a chamber at least substantially within the outer layer and configured to carry the medicament until released by the release element.
  47. 47. The final dosage form of claim 1, wherein the chamber at least substantially within the outer layer and configured to carry the medicament includes:
    at least one chamber at least substantially within the outer layer and configured to carry the medicament.
  48. 48. The final dosage form of claim 1, wherein the chamber at least substantially within the outer layer and configured to carry the medicament includes:
    at least two chambers configured to carry respective instances of the medicament.
  49. 49. The final dosage form of claim 1, wherein the chamber at least substantially within the outer layer and configured to carry the medicament includes:
    a first chamber configured to carry a first medicament and a second chamber configured to carry a second medicament.
  50. 50. The final dosage form of claim 1, wherein the chamber at least substantially within the outer layer and configured to carry the medicament includes:
    a chamber configured to confine the medicament in cooperation with the release element.
  51. 51. The final dosage form of claim 1, wherein the chamber at least substantially within the outer layer and configured to carry the medicament includes:
    least one chamber configured to confine the medicament in a structural cooperation with the release element.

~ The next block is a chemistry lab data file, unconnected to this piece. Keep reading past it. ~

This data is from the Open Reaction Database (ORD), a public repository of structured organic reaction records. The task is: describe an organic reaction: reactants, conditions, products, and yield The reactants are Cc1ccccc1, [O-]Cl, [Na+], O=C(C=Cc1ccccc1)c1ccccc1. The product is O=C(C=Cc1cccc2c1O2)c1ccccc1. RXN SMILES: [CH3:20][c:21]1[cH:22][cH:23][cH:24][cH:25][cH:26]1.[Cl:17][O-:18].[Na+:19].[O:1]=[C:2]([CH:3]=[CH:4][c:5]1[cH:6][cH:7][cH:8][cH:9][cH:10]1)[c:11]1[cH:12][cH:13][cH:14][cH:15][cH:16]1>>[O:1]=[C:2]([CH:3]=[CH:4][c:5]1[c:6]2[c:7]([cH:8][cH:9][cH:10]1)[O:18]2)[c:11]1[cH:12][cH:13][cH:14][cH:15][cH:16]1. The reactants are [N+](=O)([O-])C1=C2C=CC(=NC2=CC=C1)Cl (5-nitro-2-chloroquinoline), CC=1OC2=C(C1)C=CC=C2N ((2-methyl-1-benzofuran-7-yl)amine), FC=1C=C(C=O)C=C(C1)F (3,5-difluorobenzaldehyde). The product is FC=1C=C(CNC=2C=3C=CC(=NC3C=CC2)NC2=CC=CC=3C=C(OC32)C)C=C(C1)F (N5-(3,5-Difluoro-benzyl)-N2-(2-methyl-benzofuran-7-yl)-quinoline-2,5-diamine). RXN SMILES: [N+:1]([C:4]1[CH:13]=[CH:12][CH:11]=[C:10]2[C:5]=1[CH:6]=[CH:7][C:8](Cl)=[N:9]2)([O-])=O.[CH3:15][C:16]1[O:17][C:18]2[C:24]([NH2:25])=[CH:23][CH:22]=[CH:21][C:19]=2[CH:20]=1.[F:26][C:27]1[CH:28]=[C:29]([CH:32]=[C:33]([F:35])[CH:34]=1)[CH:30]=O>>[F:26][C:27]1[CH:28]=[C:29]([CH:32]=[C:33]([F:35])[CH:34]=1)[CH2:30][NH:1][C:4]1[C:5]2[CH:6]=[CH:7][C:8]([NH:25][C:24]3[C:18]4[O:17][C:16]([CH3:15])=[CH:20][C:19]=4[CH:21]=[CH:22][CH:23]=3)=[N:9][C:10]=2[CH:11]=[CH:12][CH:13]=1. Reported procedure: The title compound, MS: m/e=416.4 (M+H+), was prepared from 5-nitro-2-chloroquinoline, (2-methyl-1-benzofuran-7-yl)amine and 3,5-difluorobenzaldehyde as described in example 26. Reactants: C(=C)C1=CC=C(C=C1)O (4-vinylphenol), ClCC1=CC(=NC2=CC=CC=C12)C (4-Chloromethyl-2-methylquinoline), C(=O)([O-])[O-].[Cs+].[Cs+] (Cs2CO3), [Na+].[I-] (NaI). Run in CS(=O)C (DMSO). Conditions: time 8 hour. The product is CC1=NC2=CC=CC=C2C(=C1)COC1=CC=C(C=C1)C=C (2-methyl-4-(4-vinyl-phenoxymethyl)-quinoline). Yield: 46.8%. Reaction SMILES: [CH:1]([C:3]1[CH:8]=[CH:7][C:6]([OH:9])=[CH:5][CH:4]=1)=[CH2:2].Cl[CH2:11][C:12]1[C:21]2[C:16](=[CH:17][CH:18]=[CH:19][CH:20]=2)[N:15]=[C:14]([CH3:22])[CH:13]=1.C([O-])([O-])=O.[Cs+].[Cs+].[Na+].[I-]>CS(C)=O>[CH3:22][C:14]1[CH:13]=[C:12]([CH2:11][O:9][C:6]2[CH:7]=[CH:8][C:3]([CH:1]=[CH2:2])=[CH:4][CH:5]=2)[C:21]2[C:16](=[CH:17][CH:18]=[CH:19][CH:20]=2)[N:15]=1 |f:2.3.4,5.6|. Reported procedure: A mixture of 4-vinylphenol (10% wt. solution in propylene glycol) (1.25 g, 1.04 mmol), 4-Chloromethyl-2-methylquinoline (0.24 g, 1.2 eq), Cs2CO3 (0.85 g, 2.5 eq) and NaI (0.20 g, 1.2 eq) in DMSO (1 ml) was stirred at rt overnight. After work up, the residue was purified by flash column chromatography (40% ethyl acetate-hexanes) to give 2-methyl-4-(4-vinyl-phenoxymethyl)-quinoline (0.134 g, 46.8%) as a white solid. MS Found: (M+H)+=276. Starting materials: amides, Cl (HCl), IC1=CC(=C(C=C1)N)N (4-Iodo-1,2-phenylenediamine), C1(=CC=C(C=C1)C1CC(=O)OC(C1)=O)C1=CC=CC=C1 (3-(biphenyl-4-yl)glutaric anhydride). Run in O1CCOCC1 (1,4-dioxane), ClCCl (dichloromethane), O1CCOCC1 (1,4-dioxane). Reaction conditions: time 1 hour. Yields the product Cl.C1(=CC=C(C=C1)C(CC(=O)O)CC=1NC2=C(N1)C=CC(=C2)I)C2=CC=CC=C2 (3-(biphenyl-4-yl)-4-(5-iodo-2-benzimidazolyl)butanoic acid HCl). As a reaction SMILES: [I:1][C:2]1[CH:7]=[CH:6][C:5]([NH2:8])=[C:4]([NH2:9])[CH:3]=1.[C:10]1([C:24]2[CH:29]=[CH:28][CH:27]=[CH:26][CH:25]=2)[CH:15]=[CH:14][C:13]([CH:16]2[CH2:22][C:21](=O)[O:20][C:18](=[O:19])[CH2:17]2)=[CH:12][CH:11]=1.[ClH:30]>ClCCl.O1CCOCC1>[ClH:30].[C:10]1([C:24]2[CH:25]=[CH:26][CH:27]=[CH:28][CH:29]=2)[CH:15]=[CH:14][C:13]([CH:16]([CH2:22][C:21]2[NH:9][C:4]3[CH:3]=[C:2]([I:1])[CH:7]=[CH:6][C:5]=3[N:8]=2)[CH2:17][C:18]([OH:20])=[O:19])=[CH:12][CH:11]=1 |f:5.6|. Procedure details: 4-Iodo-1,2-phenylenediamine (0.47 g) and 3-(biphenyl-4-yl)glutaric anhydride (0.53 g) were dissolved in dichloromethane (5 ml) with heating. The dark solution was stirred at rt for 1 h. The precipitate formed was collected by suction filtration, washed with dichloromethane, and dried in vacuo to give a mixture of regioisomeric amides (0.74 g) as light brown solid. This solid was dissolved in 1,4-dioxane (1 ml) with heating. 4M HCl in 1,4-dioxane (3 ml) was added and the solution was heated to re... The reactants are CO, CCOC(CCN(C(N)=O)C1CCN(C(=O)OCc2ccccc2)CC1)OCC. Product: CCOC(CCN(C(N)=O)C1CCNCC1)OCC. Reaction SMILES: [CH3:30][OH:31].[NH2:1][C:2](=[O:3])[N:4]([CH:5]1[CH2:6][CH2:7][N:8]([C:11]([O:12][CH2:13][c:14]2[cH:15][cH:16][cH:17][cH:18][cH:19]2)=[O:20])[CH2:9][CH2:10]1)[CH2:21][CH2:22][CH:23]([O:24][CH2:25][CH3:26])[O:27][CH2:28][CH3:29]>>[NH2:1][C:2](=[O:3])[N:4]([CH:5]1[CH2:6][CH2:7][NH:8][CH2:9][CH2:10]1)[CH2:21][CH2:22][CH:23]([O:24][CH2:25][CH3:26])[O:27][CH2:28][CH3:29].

52. 52. The final dosage form of claim 1, wherein the chamber at least substantially within the outer layer and configured to carry the medicament includes:
    a chamber configured to carry the medicament, and configured to release at least a portion of the medicament from the outer layer upon at least one of a bursting, puncture, permeation, dissolution, and disintegration of the release element.
  53. 53. The final dosage form of claim 1, wherein the chamber at least substantially within the outer layer and configured to carry the medicament includes:
    a first chamber configured to carry a first constituent of the medicament and a second chamber configured to carry a second constituent of the medicament.
  54. 54. The final dosage form of claim 1, wherein the chamber at least substantially within the outer layer and configured to carry the medicament includes:
    a first chamber configured to carry a first reactant of the medicament and a second chamber configured to carry a second reactant of the medicament.
US12284013 2008-09-16 2008-09-16 Modifiable dosage form Abandoned US20100068233A1 (en)

Priority Applications (1)

Application Number Priority Date Filing Date Title
US12284013 US20100068233A1 (en) 2008-09-16 2008-09-16 Modifiable dosage form

Applications Claiming Priority (13)